Word of the Day : November 2, 2012


adjective sih-KWAY-shus


: intellectually servile

Did You Know?

"Sequacious" is formed from the Latin "sequac-," or "sequax" (which means "inclined to follow" and comes from "sequi," "to follow") and the English "-ious." The original and now archaic meaning of "sequacious" was "inclined to follow" or "subservient." Although that meaning might as easily describe someone who willingly dropped into line behind a war leader, or who was unusually compliant or obedient in any sense, the concept gradually narrowed into the image of someone who blindly adopts ideas without much thought. Labeling a person "sequacious" is not very complimentary, and implies a slavish willingness to adopt a thought or opinion.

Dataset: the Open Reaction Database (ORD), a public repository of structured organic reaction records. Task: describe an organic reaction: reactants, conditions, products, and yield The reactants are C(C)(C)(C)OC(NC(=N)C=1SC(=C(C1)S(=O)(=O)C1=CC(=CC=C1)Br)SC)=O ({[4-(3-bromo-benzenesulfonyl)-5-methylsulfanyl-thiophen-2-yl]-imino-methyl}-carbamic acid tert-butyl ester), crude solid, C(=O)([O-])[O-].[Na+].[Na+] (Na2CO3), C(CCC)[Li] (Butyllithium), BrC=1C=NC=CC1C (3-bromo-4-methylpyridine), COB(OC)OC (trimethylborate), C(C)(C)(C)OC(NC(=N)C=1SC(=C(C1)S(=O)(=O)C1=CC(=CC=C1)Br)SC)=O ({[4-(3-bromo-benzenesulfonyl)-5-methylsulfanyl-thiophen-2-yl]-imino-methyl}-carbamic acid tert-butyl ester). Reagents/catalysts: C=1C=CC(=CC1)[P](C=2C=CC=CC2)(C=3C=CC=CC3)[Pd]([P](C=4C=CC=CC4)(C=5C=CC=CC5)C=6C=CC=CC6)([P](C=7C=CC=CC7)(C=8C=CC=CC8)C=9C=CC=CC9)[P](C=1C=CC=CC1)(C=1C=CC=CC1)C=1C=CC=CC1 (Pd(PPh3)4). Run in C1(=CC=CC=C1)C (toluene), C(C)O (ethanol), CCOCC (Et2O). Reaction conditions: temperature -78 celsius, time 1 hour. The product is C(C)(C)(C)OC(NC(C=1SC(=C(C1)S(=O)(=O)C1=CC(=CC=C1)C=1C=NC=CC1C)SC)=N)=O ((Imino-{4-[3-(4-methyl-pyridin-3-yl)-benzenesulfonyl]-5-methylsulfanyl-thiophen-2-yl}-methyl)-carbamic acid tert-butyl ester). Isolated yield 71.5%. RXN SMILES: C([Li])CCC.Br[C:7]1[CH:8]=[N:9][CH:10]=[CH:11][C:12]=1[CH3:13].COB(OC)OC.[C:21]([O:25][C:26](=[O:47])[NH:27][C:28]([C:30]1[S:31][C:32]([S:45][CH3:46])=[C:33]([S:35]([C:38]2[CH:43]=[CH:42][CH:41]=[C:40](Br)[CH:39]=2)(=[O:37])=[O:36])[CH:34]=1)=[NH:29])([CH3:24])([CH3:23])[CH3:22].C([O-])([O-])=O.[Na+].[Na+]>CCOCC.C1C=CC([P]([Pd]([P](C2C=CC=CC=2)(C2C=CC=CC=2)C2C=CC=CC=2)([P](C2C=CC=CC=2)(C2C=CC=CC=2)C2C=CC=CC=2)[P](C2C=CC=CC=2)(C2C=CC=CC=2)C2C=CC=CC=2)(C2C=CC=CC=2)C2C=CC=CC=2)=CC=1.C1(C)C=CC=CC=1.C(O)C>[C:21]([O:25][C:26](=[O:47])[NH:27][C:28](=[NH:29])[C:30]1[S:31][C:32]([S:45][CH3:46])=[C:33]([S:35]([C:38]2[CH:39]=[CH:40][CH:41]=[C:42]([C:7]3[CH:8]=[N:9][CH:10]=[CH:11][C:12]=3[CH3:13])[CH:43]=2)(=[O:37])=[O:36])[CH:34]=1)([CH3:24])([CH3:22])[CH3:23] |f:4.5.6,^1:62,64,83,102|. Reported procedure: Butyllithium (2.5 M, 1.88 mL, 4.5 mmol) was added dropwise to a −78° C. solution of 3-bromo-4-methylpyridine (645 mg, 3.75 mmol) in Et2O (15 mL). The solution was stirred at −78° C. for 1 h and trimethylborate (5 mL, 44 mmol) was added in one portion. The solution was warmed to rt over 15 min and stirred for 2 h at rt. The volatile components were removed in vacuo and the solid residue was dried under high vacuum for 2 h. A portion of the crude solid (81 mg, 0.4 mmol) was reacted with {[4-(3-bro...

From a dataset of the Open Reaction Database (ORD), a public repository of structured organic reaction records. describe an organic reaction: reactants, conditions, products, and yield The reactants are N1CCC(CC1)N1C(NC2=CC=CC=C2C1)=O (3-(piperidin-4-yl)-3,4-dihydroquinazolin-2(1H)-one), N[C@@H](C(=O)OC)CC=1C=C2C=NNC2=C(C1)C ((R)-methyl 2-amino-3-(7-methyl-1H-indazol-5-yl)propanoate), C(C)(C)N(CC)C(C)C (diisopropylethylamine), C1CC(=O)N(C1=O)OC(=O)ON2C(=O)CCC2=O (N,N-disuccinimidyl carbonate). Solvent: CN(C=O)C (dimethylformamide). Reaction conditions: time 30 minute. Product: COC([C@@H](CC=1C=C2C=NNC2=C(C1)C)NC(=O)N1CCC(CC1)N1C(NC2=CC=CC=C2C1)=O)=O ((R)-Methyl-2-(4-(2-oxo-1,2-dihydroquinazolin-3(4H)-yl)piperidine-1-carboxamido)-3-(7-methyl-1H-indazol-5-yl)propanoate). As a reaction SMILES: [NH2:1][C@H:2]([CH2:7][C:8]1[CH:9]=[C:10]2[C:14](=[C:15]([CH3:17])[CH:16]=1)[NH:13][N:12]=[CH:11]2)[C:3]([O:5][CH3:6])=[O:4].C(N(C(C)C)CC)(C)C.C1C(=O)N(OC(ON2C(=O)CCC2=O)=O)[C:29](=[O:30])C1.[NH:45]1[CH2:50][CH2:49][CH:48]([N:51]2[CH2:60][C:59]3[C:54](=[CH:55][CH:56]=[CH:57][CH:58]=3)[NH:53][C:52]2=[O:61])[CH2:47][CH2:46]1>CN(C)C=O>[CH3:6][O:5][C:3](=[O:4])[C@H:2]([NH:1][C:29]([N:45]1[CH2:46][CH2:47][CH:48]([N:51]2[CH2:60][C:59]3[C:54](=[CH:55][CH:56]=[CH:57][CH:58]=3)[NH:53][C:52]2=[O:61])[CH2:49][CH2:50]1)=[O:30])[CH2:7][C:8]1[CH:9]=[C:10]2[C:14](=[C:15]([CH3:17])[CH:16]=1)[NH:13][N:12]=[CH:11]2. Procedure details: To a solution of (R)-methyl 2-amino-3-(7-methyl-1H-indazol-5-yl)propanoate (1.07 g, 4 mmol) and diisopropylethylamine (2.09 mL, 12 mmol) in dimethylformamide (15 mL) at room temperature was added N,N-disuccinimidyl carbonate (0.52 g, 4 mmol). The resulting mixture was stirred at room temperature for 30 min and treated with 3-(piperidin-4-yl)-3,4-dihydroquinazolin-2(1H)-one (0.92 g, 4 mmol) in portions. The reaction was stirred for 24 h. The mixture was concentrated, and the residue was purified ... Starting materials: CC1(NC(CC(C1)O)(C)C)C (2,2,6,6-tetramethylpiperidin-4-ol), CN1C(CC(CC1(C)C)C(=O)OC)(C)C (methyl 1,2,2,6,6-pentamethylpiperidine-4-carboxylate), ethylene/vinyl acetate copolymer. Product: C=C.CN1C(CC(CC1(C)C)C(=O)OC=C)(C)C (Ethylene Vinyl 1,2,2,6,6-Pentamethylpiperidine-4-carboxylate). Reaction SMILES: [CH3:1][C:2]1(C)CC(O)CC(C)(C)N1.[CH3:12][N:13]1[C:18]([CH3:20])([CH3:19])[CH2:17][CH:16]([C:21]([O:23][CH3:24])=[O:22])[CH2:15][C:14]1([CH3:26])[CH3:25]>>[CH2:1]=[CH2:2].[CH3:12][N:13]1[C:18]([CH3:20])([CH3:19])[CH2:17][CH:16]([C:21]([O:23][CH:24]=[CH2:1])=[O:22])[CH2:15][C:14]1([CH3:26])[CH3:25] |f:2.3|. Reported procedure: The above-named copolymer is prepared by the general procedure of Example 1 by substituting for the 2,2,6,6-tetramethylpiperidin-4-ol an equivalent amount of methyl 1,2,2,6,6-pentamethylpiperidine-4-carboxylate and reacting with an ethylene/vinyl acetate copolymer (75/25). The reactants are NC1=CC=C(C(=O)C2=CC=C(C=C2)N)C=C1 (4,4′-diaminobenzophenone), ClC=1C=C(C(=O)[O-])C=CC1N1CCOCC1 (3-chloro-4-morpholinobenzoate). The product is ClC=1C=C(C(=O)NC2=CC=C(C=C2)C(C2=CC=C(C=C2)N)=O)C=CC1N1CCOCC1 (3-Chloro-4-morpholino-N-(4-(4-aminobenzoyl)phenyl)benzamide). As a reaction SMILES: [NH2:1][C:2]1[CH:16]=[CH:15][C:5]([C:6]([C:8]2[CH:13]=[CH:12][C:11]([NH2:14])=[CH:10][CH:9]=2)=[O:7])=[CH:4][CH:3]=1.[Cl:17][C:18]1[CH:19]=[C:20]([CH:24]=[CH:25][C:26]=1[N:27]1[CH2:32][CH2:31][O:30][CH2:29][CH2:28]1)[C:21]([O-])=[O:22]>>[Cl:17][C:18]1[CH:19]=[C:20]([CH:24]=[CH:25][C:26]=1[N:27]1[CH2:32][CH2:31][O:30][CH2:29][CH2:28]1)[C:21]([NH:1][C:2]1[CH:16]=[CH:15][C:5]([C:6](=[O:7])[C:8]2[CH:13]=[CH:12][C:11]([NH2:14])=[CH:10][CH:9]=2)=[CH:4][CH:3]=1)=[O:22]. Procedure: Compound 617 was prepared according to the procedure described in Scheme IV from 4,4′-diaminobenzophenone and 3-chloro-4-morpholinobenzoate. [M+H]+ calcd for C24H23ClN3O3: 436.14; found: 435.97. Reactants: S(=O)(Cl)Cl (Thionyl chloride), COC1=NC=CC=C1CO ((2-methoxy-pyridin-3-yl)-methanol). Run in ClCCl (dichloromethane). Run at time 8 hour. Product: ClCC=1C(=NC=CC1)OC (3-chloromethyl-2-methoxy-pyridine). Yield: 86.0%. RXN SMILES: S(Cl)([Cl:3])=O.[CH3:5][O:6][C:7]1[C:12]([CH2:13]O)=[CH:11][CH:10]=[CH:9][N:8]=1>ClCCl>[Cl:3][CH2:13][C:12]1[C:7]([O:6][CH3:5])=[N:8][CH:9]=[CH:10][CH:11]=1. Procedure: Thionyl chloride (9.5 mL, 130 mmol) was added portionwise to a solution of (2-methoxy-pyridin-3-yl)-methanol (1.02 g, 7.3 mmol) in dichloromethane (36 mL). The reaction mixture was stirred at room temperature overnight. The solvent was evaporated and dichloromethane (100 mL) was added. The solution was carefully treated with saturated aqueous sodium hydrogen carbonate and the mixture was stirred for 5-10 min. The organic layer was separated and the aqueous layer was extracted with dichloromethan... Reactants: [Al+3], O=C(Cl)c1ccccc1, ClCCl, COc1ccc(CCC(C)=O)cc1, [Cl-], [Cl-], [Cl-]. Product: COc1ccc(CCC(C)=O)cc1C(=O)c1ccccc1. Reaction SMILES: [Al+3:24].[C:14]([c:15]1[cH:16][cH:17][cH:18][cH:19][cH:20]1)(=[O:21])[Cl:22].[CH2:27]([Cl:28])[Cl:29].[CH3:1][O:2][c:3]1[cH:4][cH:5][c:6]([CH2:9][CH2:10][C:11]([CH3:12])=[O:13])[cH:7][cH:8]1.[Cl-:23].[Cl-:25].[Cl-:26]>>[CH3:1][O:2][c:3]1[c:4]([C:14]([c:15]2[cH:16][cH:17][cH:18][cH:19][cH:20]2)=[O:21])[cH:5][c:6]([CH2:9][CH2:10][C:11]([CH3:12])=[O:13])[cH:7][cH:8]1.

Eager to prove that he was not merely a sequacious follower, Mario wrote a critical review of his former mentor's book.

"Fund investors are not simply sequacious followers of yield, but are also responding to the federal government's actions to stabilize the macro-economic environment." - From an article by Matthew Sheahan in High Yield Report, January 12, 2009

Word Family Quiz

What relative of "sequacious" can refer to the next installment of a literary, cinematic, or televised work? The answer is ...


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